When Am I Ever Going to Use This Math?! Part II
In Part I of this topic, I talked about the fact that this question comes up all the time, and often we don’t have good answers. Students discover the answer to this question themselves in their own lives. But, if all we’re thinking about is a direct use of the math we learn(ed), then we’re missing a very important aspect of the reason to study math.
Even if you never perform long division with a pencil again as you did in the elementary grades, or solve an algebraic equation again the way you did in algebra class, or prove a theorem as you did in geometry, you will still benefit from those experiences in math. “How?!,” you ask.
- By learning a systematic way of thinking
- By learning that following the rules gets you to the right result
- By learning how to think through a process in a logical manner
- By seeing that organizing your steps and showing your work communicates your thinking to others
- By understanding that problems fall into categories, and that learning to solve one problem leads to success in solving others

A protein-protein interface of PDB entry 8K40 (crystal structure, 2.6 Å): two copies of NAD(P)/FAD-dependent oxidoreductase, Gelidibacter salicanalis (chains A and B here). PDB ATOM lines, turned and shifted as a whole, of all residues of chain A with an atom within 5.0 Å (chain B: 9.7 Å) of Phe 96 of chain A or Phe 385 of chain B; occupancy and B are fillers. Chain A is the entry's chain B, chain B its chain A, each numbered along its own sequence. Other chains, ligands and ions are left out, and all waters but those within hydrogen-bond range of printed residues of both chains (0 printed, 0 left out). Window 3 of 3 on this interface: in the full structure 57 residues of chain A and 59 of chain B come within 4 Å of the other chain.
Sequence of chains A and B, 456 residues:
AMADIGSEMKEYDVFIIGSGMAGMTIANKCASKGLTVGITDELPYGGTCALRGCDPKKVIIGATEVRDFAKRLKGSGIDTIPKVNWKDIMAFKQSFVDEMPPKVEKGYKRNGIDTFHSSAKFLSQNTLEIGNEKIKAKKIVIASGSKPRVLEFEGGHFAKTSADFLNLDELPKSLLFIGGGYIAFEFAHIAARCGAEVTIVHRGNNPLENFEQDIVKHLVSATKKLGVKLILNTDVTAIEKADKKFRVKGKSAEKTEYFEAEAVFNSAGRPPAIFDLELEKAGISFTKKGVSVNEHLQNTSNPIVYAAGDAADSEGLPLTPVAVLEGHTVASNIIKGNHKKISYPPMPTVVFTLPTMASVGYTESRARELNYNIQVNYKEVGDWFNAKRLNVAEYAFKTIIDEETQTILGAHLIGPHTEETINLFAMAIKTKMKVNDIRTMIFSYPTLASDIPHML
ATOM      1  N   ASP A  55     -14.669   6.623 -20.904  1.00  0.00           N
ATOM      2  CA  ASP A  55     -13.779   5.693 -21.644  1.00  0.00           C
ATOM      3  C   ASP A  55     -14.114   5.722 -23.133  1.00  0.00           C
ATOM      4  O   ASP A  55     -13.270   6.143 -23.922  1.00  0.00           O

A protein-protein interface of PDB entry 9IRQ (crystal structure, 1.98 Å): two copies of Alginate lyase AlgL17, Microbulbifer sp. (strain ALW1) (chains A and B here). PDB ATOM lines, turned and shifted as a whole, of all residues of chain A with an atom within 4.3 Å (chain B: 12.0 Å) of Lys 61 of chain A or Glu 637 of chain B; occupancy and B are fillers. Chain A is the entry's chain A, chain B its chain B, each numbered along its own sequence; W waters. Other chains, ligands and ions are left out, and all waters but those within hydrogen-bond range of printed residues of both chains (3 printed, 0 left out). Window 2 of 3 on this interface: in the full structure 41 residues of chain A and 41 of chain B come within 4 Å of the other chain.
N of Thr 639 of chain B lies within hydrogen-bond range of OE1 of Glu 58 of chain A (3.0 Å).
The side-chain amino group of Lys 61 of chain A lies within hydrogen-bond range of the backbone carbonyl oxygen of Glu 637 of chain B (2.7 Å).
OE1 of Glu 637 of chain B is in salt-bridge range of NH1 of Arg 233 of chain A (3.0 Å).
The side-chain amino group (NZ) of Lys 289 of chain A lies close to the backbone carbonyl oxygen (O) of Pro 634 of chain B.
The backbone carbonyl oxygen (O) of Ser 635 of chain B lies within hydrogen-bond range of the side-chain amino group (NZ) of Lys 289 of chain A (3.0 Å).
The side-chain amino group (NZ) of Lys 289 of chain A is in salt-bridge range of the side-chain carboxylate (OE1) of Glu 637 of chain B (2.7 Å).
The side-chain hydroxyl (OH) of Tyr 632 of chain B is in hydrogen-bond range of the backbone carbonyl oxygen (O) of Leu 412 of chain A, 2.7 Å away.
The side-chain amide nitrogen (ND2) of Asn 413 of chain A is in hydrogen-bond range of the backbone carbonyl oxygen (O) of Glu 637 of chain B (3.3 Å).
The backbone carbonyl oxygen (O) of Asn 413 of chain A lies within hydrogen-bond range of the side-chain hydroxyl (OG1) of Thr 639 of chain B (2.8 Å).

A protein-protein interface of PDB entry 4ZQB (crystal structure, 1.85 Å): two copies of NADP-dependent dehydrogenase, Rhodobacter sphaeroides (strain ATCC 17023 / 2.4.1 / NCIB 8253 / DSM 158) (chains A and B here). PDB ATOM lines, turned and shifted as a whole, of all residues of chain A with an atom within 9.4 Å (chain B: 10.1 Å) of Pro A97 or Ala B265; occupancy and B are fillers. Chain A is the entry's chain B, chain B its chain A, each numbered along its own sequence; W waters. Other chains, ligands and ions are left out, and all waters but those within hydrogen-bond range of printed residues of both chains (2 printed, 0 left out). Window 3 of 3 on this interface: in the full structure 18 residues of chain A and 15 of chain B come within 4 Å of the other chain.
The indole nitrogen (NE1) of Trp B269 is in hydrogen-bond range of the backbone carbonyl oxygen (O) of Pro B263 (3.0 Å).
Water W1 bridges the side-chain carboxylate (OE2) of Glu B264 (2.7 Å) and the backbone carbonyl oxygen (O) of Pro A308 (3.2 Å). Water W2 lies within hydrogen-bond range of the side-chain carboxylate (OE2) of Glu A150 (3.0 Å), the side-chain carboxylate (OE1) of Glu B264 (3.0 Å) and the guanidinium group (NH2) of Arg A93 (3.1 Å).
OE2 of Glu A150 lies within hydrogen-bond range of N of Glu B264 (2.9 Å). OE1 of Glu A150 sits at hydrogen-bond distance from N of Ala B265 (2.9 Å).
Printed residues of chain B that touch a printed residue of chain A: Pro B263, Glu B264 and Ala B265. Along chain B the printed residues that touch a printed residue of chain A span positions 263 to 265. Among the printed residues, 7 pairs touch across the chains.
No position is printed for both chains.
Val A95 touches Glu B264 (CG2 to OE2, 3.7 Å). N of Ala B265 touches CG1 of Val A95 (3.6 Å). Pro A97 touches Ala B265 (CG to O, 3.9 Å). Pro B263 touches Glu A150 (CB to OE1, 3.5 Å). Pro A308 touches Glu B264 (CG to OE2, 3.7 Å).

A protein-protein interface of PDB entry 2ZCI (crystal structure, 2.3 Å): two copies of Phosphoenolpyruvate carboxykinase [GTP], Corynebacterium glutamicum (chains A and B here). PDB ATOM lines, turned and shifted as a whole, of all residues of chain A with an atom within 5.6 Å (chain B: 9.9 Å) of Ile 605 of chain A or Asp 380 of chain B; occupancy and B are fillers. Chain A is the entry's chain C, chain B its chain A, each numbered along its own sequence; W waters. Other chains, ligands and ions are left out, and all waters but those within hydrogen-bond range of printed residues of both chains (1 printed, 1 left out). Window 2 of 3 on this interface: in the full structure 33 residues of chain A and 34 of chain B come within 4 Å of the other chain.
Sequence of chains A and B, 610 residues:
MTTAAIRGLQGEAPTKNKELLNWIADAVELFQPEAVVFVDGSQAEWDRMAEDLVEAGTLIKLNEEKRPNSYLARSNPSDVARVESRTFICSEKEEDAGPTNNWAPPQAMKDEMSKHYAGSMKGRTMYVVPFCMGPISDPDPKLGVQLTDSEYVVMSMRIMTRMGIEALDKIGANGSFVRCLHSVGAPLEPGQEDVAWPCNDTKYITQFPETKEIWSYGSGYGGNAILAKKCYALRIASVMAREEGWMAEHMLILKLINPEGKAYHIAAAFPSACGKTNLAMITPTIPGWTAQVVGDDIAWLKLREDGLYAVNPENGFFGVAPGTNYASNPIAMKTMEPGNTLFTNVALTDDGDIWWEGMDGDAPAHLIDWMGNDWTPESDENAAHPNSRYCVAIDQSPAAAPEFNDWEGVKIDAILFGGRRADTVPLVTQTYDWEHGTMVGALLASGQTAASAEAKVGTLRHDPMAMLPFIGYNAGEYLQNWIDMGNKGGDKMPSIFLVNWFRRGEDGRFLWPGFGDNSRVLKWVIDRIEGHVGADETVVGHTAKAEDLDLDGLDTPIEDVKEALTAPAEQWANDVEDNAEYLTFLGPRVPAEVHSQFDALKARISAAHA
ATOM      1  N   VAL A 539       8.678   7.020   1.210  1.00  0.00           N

These are invaluable truths to learn and apply in our lives, in general, and math is the secret agent for developing these skills—skills that are just as important, or maybe even more so for most, than learning some of the math itself.
My husband, a businessman, has always said that the only courses he took in high school and college that taught him how to think were mathematics, in general, and geometry, in particular.
I’d be interested in hearing your thoughts on these points—both students and adults. I’d also be very interested in having you share surprising ways you found that you use math in ways you never thought you would.
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